The move is less a musing on 'less money equals more freedom' and veers into the territory known from Ulrich Seidl's Import/Export, or more recently Yuri Rechinsky´s Ugly, the dialectics of so-close-yet-so-different countries, albeit both failing to offer the radical, desired change equally.
However, Speckenbach offers an antidote to the East versus West stereotype, and he does so through a pair of distinct episodic characters, a cook and an erotic performer, a peculiar nuclear family capable of lighting a spark of family idyll. When Rechinsky postulates in Ugly that anybody can be miserable equally, whether it is in a war-torn Ukraine or wealthy and peaceful Austria, Speckenbach uses the family to contradict the protagonist current mental configuration and challenge her attitude.
The director elevates dialecticism to a structural leitmotif, mostly in the form of dichotomies, whether it is for Nora and her husband Phillip, Austria or Slovakia, happiness and unhappiness, freedom and prison, happy family versus broken family, rationality versus instincts and so on. Despite the binaries, the director eschews a black and white approach, remaining non-judgmental towards the characters and their choices, sparing the film the painful conversion into a morality play. Freedom is anything but a morality play.
Moreover, Speckenbach curiously toys with the story's timeline, rearranging the plot to achieve greater impact and suspense. Assembled into three episodic blocks, the three-act structure does not feel formulaic, due to Speckenbach´s immersive storytelling, enhanced by Tilo Hauke's cinematography with saturated colors.
In fact, the three-act structure relates to the non-judgmental approach the filmmaker assumes, enabling him to position thesis and antithesis in the first two acts. He introduces synthesis, not as a third-act revelation, but as a cipher to be decoded by viewers. The director does not condemn nor condone the behavior of his characters but rather uses their actions to observe the possibilities and outcomes.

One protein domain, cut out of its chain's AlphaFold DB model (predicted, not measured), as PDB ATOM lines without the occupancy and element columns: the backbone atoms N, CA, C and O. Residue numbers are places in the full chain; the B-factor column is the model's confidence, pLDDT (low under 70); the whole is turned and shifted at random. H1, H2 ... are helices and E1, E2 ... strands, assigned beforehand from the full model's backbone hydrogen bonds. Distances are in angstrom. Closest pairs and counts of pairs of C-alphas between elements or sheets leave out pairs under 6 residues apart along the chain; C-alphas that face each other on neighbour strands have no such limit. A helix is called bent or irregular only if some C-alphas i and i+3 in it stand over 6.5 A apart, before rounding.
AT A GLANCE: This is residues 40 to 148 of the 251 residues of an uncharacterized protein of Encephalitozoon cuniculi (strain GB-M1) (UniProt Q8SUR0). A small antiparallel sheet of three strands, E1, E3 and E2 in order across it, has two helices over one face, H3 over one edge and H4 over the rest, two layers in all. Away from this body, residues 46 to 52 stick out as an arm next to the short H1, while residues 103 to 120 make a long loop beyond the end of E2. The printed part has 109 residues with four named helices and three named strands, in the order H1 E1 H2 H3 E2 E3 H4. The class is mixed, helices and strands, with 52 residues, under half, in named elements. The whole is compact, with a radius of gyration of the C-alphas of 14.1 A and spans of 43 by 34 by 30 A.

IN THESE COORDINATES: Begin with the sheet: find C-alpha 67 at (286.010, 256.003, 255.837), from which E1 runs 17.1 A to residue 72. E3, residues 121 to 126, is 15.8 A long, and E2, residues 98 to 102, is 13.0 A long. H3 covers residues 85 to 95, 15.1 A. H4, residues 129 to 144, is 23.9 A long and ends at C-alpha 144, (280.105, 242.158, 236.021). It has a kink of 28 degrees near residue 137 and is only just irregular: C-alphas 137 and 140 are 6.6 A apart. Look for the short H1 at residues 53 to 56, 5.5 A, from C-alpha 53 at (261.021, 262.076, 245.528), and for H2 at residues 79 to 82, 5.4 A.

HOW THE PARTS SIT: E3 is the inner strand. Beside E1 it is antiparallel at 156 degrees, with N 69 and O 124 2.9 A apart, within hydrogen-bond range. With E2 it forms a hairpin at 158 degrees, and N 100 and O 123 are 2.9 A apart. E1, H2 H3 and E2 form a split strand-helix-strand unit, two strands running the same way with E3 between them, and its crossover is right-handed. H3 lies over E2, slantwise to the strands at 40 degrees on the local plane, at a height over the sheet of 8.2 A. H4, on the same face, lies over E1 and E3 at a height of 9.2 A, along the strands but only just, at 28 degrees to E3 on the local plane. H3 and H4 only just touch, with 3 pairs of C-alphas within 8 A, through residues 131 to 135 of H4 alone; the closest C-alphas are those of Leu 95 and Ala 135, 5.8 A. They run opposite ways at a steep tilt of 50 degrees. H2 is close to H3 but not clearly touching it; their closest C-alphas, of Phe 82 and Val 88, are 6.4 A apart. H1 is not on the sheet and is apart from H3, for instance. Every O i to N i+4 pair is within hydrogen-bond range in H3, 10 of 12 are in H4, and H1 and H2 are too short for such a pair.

The raw and vivid camera style oozes into the film's overall poetics, contributing heavily to the naturalistic feel. In the sync with foreshadowed dichotomies, the approach contaminates the form. The psychological drama with inconspicuous social digressions becomes enveloped in a docu-like realism, tainted with moments of magic realism and dream imagery. It's crowned by the final scene and a callback to an image from the beginning of the film, symbolically closing the circle and the narrative arc.
Regarding the formalistic experimentation, the director, who has considerable experience in video-art, employs projections on bodies in a pragmatic way of externalizing the mental whirlwinds of two leading characters. A technique common in theatre is approached by Speckenbach cautiously, resembling more of a visual attraction than a tool.
While Freedom contains numerous references to Henrik Ibsen's A Doll's House, the film is not a revision of the Norwegian master's play, though both authors share a knack for realism. Where Ibsen exercises critical realism, Speckenbach applies clinical realism in his observations of modern life, its complexities, ambiguities and, above all, a person's tumultuous struggle with herself and himself.
- Jan Speckenbach
- Andreas Deinert
- Jan Speckenbach
- Johanna Wokalek
- Hans-Jochen Wagner
- Ricky Watson
- Georg Arms